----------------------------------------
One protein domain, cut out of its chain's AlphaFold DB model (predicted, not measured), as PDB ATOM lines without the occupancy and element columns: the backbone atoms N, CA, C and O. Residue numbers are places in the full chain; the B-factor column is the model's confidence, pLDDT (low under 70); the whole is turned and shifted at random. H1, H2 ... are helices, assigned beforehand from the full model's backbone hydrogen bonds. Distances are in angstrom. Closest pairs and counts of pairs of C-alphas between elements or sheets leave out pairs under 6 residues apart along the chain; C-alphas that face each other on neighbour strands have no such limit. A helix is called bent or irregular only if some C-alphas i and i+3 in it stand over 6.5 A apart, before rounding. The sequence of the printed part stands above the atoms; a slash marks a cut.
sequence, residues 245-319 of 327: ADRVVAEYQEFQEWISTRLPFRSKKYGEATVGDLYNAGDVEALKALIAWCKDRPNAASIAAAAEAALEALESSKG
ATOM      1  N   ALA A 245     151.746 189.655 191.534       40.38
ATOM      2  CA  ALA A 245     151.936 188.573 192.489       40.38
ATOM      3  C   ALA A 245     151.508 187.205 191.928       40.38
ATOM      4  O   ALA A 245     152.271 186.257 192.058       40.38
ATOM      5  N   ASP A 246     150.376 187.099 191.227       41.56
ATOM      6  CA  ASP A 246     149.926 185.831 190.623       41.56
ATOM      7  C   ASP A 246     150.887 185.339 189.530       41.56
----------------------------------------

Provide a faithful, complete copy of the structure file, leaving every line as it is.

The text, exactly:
One protein domain, cut out of its chain's AlphaFold DB model (predicted, not measured), as PDB ATOM lines without the occupancy and element columns: the backbone atoms N, CA, C and O. Residue numbers are places in the full chain; the B-factor column is the model's confidence, pLDDT (low under 70); the whole is turned and shifted at random. H1, H2 ... are helices, assigned beforehand from the full model's backbone hydrogen bonds. Distances are in angstrom. Closest pairs and counts of pairs of C-alphas between elements or sheets leave out pairs under 6 residues apart along the chain; C-alphas that face each other on neighbour strands have no such limit. A helix is called bent or irregular only if some C-alphas i and i+3 in it stand over 6.5 A apart, before rounding. The sequence of the printed part stands above the atoms; a slash marks a cut.
sequence, residues 245-319 of 327: ADRVVAEYQEFQEWISTRLPFRSKKYGEATVGDLYNAGDVEALKALIAWCKDRPNAASIAAAAEAALEALESSKG
ATOM      1  N   ALA A 245     151.746 189.655 191.534       40.38
ATOM      2  CA  ALA A 245     151.936 188.573 192.489       40.38
ATOM      3  C   ALA A 245     151.508 187.205 191.928       40.38
ATOM      4  O   ALA A 245     152.271 186.257 192.058       40.38
ATOM      5  N   ASP A 246     150.376 187.099 191.227       41.56
ATOM      6  CA  ASP A 246     149.926 185.831 190.623       41.56
ATOM      7  C   ASP A 246     150.887 185.339 189.530       41.56